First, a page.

Thursday, May 1, 2008

12. New Iberia and Tabasco

A little deeper into southern Louisiana is the town of New Iberia, an early Cajun settlement that is proud of its many restored homes and a nationally recognized historic downtown. We decided to take a closer look at one of the first mansions. It was built along Bayou Teche and named Shadows on the Teche. This house was built by local plantation owner David Weeks in 1834. It’s officially listed as a “brick, 7-bay, colossal columnar Greek Revival plantation house.” The house has been mostly restored to reflect its early 1800s lifestyle. A similar house (the white one) was built next door in 1910 by a descendent of Mr. Weeks and fits neatly into the neighborhood character of New Iberia.

The Konriko Rice Mill is also in New Iberia. It's a family business and the oldest rice mill in the country. It has been operating with the same basic machinery that was installed in 1912. Still going strong with the old technology.

Ron enjoys the “spices” of life, so we couldn’t pass up the opportunity to tour the Tabasco factory a little farther down the road on Avery Island. This little island is actually the top of a massive salt dome that extends thousands of feet into the earth. The island grows lots of bright red Capsicum frutescens peppers for their pepper sauce, mines salt which is used in the process, and pumps the oil that is often found adjacent to major salt formations. It also maintains the wildlife sanctuary where the snowy egret was brought back from near extinction and the 200 acre Jungle Gardens full of plants, flowers and native creatures such as alligators, deer, nutria, raccoons and armadillo. The Tabasco factory is a big brick building but is close to the coast and was damaged by Hurricane Katrina. They are now building a higher levee to protect all their facilities from a category 5 hurricane.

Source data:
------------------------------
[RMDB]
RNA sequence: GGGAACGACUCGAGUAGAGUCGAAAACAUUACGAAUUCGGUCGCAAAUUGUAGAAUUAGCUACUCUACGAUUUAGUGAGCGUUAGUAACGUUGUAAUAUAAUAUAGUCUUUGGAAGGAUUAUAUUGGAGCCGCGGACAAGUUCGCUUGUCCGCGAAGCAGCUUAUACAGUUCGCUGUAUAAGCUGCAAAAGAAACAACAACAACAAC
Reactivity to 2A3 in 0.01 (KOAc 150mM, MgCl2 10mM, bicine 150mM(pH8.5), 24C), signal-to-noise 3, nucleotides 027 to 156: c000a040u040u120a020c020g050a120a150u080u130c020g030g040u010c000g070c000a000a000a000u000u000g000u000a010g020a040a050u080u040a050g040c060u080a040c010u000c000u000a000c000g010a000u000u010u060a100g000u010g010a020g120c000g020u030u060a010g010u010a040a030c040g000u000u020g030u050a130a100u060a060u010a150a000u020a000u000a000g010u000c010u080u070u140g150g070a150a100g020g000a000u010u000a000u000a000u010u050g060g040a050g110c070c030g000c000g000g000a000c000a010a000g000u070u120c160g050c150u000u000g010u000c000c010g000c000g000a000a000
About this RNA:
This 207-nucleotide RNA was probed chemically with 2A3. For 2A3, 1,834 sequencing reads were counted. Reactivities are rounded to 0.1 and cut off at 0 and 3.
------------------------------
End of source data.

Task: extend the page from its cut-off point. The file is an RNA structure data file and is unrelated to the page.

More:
We capped off our day in New Iberia with a crawfish dinner at the Seafood Connection. Locals recommended it, so it had to be good . . . and it was. The restaurant itself appeared to be an old converted 1950’s drive-in with a sit-down room addition made of cinder block with no windows or other features that might attract someone to stop there. The interior was also pretty plain, with tables lined up in rows, Bingo hall style. A big screen TV was playing a re-run of a Saturday night Cajun program up the road in Eunice, the center of Prairie Cajun. Everyone seems to be eating crawfish around here these days, so we both ordered the crawfish dinner. They came to us in big tin dishes, similar to oil change pans, with potatoes mixed in, a couple ears of corn-on-the-cob and a couple large sausages. It was a very messy hands-on dinner but fun and very tasty indeed.Seafood is everywhere, crawfish is king right now and there are also lots of oysters, shrimp, crab, catfish, seafood gumbo and jambalaya, andouille and boudin sausages, shrimp po-boy sandwiches and etouffees (pronounced “A-2-fay”). It’s really great!!! We'll miss the food, but will also miss the fun spirit of the local people, the music and the large swamps, bayous and unique wildlife that the state is trying hard to protect. As we head on down the road, we'll leave you with a picture of Bonnie at Bayou Teche.